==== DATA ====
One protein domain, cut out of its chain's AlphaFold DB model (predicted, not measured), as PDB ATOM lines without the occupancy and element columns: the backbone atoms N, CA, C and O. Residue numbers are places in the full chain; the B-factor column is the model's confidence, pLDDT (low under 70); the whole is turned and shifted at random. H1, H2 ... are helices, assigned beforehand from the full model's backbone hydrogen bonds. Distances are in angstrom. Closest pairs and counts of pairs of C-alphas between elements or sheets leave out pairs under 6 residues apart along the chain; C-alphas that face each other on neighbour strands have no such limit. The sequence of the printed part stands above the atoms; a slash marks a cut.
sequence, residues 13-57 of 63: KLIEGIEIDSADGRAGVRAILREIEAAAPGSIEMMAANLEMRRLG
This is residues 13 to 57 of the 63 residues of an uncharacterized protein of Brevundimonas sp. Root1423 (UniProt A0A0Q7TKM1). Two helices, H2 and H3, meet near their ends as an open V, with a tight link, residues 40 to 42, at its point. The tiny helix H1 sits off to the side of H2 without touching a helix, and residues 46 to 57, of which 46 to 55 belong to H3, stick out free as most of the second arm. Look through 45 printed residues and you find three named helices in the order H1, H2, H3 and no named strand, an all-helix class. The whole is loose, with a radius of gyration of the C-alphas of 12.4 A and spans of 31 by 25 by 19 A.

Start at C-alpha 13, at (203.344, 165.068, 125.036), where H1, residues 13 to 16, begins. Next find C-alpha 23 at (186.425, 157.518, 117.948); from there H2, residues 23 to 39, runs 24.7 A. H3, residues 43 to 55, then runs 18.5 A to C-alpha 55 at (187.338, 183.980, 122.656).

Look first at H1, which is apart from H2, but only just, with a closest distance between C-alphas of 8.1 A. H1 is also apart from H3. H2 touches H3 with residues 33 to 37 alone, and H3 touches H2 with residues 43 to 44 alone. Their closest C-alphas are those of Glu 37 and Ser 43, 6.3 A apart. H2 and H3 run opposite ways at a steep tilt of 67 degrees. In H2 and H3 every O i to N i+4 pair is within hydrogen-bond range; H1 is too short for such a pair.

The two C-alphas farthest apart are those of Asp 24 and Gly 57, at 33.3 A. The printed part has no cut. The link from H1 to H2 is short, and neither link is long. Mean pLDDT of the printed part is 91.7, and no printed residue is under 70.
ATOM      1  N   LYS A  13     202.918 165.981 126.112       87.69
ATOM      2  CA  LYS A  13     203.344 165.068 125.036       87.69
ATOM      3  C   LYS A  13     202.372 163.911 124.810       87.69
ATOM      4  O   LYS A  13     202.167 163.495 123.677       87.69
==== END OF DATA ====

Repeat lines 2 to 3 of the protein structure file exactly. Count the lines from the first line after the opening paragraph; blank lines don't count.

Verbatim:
This is residues 13 to 57 of the 63 residues of an uncharacterized protein of Brevundimonas sp. Root1423 (UniProt A0A0Q7TKM1). Two helices, H2 and H3, meet near their ends as an open V, with a tight link, residues 40 to 42, at its point. The tiny helix H1 sits off to the side of H2 without touching a helix, and residues 46 to 57, of which 46 to 55 belong to H3, stick out free as most of the second arm. Look through 45 printed residues and you find three named helices in the order H1, H2, H3 and no named strand, an all-helix class. The whole is loose, with a radius of gyration of the C-alphas of 12.4 A and spans of 31 by 25 by 19 A.

Start at C-alpha 13, at (203.344, 165.068, 125.036), where H1, residues 13 to 16, begins. Next find C-alpha 23 at (186.425, 157.518, 117.948); from there H2, residues 23 to 39, runs 24.7 A. H3, residues 43 to 55, then runs 18.5 A to C-alpha 55 at (187.338, 183.980, 122.656).